Karen O stole the show with "The Moon Song" — a great moment for arty punk rock girls everywhere. The Yeah Yeah Yeahs' rock goddess sang her doo-wop Bowie ballad, dressed in Old Hollywood glam, with Ezra Koenig very Kermit on guitar. It might have been the coolest Best Song performance since Isaac Hayes did "Shaft." She got introduced by Zac Efron, because. . . well, no idea, but always nice to see Zac show up anywhere. Pharrell turned "Happy" into a Kids Incorporated dance-off with Meryl Streep. But the Best Song award went to "Let It Go," performed by Idina Menzel. Whose name isn't that hard to pronounce, John Travolta.
Darlene Love celebrated 20 Feet From Stardom by singing a McConaughey-worthy hymn to the Man Upstairs, which brought Bill Murray to his feet. U2 gave her a shout-out later by slipping her name into "Ordinary Love." It was the least Bono could do, since Darlene Love did the original "Christmas (Baby Please Come Home)." (They both kicked ass on the anti-apartheid single "Sun City" back in 1985, when Mandela was still in jail and the American president was still calling him a terrorist.)
Harrison Ford managed to come across as the baked-est-looking dude in the room. (And he was in the same room as McConaughey.) Bill Murray gave an ad-lib tribute to his Stripes army buddy Harold Ramis. Lupita Nyong'o knows how to give a speech, as did the French guys who won Best Live Short. Kim Novak and Liza Minnelli repped the old school — when Lupita won, Liza leaped up to tackle her with the night's scariest hug. I don't know about you, but I love the blue streak in Liza's hair — I’ve been a fan of Liza's new wave mode ever since she made that album with the Pet Shop Boys.
Speaking of Liza, they brought in Pink to sing "Over the Rainbow" as a tribute to The Wizard of Oz — why exactly? I would much rather hear McConaughey sing "If I Only Had a Brain." And why did they ruin the In Memoriam montage by censoring the Applause-o-Meter and then bringing in Bette Midler to sing "Wind Beneath My Wings" with a little flapping-gull arm action? Sure, competitive applause for dead movie stars is tacky and tasteless, but that's why it's a great Hollywood tradition that should be preserved.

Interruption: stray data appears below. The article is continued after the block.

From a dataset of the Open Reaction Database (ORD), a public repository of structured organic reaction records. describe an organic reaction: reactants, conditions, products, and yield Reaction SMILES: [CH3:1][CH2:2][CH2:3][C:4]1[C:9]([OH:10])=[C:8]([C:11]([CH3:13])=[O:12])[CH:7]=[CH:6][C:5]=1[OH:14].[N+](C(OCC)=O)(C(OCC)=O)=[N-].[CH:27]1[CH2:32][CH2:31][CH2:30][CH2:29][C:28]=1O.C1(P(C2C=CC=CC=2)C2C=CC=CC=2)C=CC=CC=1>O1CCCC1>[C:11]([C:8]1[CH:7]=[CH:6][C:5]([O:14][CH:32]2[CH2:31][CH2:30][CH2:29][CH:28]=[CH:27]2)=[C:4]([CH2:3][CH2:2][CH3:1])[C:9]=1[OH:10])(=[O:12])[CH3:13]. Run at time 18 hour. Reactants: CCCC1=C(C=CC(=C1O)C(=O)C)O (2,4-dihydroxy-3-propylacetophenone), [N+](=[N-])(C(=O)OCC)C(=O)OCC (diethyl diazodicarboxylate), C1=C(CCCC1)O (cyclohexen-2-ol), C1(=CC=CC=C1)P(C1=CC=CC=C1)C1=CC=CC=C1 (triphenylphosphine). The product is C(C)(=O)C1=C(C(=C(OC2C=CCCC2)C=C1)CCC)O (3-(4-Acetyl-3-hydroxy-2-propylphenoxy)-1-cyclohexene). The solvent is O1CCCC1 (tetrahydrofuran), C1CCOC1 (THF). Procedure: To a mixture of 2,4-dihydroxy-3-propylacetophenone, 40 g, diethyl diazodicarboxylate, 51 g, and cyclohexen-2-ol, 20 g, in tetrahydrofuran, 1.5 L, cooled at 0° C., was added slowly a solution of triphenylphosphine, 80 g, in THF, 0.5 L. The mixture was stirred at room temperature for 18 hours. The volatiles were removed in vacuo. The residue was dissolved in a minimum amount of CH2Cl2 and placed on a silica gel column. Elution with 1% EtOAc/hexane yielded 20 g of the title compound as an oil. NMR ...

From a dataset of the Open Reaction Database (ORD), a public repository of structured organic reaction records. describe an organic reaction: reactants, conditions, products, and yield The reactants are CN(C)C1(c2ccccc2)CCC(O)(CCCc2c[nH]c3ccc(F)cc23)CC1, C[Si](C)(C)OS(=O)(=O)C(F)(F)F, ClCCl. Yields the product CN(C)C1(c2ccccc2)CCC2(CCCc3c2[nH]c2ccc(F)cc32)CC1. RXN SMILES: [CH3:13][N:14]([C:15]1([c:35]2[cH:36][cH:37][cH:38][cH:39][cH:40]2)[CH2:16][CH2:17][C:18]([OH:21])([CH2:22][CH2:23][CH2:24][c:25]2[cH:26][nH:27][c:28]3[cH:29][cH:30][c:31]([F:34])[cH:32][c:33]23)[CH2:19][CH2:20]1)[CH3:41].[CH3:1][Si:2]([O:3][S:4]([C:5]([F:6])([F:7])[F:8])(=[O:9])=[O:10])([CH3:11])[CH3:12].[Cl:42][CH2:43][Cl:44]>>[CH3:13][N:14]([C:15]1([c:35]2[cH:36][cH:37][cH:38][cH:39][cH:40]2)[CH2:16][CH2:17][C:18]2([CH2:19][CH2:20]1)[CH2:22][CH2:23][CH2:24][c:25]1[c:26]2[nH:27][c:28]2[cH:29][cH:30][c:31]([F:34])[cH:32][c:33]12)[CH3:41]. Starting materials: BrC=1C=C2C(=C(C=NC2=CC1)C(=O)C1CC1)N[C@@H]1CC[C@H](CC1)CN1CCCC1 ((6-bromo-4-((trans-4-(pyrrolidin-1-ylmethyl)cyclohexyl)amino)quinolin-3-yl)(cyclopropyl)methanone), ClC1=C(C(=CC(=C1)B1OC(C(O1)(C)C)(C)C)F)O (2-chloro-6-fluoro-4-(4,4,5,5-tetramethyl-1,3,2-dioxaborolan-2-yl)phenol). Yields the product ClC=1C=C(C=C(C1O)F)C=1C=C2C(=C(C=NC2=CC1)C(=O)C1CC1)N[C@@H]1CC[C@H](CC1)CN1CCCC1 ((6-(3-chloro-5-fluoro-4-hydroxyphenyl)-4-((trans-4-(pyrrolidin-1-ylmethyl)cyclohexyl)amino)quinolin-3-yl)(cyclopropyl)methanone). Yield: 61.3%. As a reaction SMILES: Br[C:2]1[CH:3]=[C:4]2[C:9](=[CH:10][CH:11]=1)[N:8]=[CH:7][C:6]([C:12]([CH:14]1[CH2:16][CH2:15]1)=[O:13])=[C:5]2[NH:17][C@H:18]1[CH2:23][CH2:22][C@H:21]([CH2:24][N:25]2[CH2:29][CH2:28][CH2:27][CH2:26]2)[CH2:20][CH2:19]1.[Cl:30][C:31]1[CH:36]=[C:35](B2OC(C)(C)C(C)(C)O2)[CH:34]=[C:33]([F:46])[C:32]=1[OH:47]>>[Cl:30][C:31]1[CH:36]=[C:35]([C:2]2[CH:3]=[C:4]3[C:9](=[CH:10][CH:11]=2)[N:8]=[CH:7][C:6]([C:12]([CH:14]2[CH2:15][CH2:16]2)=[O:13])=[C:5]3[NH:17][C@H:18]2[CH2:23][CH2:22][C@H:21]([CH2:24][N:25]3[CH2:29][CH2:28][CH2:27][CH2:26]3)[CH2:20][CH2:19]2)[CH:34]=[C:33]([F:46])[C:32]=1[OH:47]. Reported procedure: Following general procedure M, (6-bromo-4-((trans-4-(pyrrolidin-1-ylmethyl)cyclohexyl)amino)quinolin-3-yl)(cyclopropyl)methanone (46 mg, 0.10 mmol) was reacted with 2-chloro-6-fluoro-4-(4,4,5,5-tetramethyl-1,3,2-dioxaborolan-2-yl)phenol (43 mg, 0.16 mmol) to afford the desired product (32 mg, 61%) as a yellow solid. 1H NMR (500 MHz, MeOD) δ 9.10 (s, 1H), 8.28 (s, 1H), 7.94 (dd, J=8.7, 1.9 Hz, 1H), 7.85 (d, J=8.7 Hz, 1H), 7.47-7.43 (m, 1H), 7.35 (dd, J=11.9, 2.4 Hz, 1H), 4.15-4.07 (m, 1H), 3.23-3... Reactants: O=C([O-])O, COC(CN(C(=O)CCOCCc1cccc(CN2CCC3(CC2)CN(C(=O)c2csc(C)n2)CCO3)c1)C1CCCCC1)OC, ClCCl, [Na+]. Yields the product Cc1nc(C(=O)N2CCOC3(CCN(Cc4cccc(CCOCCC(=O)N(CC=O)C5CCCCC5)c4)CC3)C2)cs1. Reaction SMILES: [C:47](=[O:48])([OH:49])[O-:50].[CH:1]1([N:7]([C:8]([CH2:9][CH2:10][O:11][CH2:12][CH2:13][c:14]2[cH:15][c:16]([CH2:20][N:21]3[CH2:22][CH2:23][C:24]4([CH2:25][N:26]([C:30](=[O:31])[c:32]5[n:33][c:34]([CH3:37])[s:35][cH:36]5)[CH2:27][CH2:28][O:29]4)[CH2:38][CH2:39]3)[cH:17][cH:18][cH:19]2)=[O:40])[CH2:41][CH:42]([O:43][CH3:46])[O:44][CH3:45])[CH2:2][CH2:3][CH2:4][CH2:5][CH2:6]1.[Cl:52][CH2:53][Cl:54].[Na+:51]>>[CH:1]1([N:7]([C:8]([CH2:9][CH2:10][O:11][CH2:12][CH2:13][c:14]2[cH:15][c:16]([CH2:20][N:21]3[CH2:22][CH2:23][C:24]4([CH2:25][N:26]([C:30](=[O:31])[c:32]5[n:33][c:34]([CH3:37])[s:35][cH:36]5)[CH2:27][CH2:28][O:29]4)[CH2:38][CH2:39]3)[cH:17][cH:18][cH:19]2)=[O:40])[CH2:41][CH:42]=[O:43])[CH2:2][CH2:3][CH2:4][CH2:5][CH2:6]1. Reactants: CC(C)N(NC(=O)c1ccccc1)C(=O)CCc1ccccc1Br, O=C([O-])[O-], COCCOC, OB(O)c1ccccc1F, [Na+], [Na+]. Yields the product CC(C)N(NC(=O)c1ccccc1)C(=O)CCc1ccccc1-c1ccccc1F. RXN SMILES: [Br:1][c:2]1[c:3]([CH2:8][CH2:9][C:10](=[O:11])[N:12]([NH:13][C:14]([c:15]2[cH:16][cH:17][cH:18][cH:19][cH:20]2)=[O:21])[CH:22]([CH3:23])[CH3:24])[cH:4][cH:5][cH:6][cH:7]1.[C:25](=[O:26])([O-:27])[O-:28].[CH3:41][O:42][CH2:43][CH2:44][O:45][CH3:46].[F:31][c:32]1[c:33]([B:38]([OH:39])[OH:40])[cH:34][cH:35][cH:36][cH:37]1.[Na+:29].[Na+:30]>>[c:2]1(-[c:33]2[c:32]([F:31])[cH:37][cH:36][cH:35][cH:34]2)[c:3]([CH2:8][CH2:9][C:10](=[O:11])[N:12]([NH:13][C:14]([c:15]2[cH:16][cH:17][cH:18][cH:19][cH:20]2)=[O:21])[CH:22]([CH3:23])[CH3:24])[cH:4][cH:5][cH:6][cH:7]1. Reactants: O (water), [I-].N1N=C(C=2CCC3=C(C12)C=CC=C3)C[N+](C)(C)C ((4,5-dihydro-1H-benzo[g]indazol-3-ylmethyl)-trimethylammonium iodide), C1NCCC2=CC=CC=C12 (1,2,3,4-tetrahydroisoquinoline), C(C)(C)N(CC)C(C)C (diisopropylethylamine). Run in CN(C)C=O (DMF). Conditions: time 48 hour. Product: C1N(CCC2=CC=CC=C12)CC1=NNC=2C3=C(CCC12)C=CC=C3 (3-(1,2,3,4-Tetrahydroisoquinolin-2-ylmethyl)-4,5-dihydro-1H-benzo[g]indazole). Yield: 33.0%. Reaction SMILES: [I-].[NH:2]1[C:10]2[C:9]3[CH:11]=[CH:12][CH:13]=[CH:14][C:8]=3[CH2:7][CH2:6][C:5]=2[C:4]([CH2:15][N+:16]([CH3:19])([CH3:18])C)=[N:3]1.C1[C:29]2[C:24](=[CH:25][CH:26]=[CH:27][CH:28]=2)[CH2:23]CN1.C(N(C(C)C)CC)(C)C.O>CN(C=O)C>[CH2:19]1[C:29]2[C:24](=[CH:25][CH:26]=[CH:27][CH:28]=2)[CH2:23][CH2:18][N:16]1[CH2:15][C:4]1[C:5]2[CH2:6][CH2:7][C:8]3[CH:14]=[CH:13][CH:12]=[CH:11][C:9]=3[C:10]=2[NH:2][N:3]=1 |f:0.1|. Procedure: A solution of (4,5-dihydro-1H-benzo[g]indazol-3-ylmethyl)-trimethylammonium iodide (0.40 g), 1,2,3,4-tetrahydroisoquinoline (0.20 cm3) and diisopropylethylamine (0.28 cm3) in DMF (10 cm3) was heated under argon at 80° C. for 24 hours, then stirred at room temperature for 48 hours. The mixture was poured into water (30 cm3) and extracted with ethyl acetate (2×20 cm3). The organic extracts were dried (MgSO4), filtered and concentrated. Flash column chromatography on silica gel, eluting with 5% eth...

The orchestra deserves props for knocking it off with that rude habit of interrupting the speeches — maybe by now, the Oscars have figured out that the speeches are the whole reason we watch. The orchestra also did a great job with WTF song selections all night — anybody know why they introduced Kate Hudson and Jason Sudeikis with "Feels Like The First Time"?
The E! red carpet show, a low-budget mess as always, got even trashier this year with the addition of Laguna Beach bunny Kristin Cavallari, whose awesomely inane blather kept making Kelly Osbourne bristle with rage. Apparently the only fashion experts in E!'s price range are refugees from MTV reality shows. Maybe next year they can bring in Wee-Man and Justin Bobby? Over on the ABC red carpet show we got Tyson Beckford, who rates about a zero for fashion expertise but a ten for looking hot while calling Julia Roberts "Jessica."
One of the night's emotional highlights: Spike Jonze won a well-deserved Best Screenplay award for Her. Somewhere, the late great Nathaniel Hornblower was so proud of Spike.